HP: Too many open source licences

HP: Too many open source licences

Summary: HP: Too many open source licences.

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Martin Fink, Hewlett Packard's Linux vice-president, yesterday slammed the open source community's complex licensing schemes, suggesting that there are too many open source licences for developers to manage properly.

Closing a presentation at the Linux World Conference and Expo in Sydney yesterday, Fink said, "If there's one thing that you take home from my speech today it is: do not make more open source licences."

He said there were currently "58 open source licences in use," and the task of keeping up with them created many difficulties for open source developers. Its something of a personal crusade for Fink, who said, "I've spent a lot of my time stopping people from creating more [licences]", before going on to say, "[HP has] never ever created an open source licence. If we never had to, why do you?"

The various open source licences are approved by the Open Source Initiative as a way to standardise and regulate licensing in the open source community. However, with so many different licences now approved, figures such as Fink see the strong potential for developer and business confusion as something that stands in the way of further open source adoption by business.

It is a point of view echoed by HP's open source and Linux chief technology officer, Bdale Garbee, who confirmed there are, "too many licences out there; it's a real headache for developers," in an interview with Builder AU at the Sydney Linux World Conference and Expo.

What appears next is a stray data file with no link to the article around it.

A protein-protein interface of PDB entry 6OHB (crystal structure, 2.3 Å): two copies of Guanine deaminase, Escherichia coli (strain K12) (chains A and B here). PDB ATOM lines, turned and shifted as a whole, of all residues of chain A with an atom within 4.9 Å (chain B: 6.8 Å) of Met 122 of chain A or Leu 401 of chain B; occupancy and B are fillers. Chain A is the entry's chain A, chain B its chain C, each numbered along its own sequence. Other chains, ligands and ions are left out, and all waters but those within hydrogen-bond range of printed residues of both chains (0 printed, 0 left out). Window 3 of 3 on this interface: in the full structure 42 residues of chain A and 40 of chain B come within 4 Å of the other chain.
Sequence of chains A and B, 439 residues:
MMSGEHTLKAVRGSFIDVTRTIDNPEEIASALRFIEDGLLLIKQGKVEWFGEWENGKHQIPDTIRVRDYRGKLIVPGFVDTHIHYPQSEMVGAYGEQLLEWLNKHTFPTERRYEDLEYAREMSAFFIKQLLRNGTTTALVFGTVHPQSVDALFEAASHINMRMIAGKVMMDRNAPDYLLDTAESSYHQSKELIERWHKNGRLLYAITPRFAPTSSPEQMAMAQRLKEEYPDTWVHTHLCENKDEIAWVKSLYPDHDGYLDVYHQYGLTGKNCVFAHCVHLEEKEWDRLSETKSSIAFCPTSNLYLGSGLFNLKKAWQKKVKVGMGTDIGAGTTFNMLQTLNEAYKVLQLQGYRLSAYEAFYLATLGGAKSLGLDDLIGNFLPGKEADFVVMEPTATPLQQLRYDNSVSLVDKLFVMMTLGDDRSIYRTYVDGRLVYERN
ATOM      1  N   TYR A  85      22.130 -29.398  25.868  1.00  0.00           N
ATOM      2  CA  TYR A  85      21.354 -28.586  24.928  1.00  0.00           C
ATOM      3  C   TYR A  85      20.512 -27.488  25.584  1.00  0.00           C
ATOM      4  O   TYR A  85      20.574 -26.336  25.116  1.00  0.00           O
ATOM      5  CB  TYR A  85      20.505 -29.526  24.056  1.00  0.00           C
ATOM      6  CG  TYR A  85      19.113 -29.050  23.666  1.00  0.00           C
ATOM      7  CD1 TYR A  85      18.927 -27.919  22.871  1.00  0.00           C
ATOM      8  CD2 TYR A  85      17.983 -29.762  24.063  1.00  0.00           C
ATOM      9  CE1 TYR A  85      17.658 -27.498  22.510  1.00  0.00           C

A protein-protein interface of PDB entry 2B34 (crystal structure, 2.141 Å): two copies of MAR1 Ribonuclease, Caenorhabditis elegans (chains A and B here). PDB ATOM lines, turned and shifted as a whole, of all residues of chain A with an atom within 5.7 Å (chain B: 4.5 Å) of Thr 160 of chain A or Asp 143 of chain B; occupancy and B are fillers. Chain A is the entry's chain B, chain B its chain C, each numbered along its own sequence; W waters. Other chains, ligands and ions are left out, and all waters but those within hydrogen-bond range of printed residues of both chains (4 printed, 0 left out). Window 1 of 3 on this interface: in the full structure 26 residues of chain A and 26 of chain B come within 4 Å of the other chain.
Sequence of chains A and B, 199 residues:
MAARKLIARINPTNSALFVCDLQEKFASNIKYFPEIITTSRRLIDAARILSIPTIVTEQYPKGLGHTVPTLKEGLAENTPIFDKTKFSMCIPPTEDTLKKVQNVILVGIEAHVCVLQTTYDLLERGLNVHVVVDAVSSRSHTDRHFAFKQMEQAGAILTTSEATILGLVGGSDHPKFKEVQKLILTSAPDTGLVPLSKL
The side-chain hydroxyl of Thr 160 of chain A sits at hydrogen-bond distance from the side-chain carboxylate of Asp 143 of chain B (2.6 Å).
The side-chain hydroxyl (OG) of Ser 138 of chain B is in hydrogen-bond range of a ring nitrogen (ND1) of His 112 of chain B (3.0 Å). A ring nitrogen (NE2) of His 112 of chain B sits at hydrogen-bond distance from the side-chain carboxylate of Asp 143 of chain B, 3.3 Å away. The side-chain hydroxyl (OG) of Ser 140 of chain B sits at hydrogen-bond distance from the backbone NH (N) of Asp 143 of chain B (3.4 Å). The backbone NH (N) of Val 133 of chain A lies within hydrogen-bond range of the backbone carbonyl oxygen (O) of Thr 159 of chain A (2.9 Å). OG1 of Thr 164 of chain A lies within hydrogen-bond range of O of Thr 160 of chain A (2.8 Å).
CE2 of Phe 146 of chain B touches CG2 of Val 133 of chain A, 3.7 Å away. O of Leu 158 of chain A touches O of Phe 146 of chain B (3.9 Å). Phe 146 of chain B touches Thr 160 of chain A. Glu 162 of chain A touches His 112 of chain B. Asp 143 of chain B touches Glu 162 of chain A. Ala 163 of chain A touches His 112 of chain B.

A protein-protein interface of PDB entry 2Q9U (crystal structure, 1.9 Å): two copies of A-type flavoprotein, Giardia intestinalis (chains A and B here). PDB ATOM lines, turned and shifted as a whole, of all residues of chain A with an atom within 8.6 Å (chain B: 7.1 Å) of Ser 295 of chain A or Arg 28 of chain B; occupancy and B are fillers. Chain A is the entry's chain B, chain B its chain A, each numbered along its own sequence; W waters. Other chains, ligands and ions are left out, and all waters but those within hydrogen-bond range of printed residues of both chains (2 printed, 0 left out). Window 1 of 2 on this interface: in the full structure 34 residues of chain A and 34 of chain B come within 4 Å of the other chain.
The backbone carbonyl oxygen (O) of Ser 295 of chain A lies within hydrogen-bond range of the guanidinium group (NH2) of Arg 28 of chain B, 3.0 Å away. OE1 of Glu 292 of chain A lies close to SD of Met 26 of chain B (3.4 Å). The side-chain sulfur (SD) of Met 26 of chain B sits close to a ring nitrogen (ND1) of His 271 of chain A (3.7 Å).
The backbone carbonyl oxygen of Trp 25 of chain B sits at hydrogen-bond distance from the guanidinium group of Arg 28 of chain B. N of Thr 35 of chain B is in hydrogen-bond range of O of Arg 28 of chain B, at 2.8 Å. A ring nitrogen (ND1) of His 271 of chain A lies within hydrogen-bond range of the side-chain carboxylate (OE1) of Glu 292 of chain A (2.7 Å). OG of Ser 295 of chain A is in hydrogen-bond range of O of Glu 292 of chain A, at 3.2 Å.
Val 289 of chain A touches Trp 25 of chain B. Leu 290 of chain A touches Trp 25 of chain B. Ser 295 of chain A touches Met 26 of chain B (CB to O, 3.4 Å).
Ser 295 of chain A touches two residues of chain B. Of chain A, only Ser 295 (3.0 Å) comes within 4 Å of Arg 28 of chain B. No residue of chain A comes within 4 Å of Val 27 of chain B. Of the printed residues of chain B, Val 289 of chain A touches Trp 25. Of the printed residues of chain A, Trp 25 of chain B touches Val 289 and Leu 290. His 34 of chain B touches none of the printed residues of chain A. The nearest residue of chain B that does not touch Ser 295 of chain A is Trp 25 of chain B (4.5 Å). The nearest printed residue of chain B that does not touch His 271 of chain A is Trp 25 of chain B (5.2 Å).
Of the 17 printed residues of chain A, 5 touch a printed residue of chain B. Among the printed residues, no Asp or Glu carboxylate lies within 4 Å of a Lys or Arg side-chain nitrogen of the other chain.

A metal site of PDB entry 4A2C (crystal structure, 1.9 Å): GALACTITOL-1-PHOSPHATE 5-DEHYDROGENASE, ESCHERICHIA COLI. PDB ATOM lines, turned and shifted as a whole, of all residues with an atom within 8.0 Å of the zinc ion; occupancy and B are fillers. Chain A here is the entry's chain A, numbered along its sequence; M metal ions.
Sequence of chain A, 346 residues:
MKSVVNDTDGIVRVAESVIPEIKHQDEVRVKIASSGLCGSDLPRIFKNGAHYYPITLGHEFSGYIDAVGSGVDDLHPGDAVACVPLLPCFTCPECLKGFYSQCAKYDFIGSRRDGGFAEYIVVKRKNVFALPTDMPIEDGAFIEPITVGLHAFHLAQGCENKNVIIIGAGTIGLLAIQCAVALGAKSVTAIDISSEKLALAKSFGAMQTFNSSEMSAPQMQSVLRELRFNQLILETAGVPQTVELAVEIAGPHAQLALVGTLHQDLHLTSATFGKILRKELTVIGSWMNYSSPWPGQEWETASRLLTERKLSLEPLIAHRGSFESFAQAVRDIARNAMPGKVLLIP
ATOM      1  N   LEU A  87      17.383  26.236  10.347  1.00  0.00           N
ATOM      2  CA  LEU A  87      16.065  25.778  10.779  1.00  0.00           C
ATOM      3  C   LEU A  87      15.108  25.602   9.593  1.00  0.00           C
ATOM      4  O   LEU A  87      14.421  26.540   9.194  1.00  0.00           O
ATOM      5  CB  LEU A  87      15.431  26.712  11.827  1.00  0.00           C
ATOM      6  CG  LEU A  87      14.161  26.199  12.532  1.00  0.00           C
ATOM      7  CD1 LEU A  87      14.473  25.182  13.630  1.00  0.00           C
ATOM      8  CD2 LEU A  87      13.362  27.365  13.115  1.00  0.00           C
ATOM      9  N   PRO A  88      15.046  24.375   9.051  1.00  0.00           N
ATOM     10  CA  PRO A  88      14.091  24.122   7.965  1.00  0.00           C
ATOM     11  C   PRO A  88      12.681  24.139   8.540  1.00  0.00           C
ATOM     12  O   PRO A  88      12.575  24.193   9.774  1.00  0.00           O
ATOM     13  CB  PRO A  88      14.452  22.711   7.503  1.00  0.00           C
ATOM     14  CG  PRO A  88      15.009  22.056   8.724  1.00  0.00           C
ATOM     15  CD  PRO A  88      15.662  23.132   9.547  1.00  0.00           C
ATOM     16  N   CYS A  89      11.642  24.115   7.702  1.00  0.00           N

Topics: Hewlett-Packard, Linux, Open Source, Software

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7 comments
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  • Yeah, but...

    Well, I certainly agree that there are too many open source licenses in use today, I disagree with Fink's simplistic statement that since HP never had to create a license that no one else should have to. Licenses need to be created to accomplish certain goals that can't be accomplished using an existing license. It's certainly possible that another person/organization could have different goals than HP and thus would need to create a license to accomplish those goals even though HP didn't.
    anonymous
  • Too simple an approach!

    To say that "Open Source" has too many kinds of licenses shows simplistic thinking. FOSS is not a monolithic block of people acting as a single organization. To expect it to react as such is just silly.

    Every organization has its own objectives, culture, and restrictions. Those that participate in the FOSS movement are not exceptional in this respect. Licenses, like warrantees are custom jobs designed to achieve the organization's aims.
    anonymous
  • A poorly phrased comment.

    Yes there are 59 open-source licenses recognized by OSI, but about half affect only one product or project.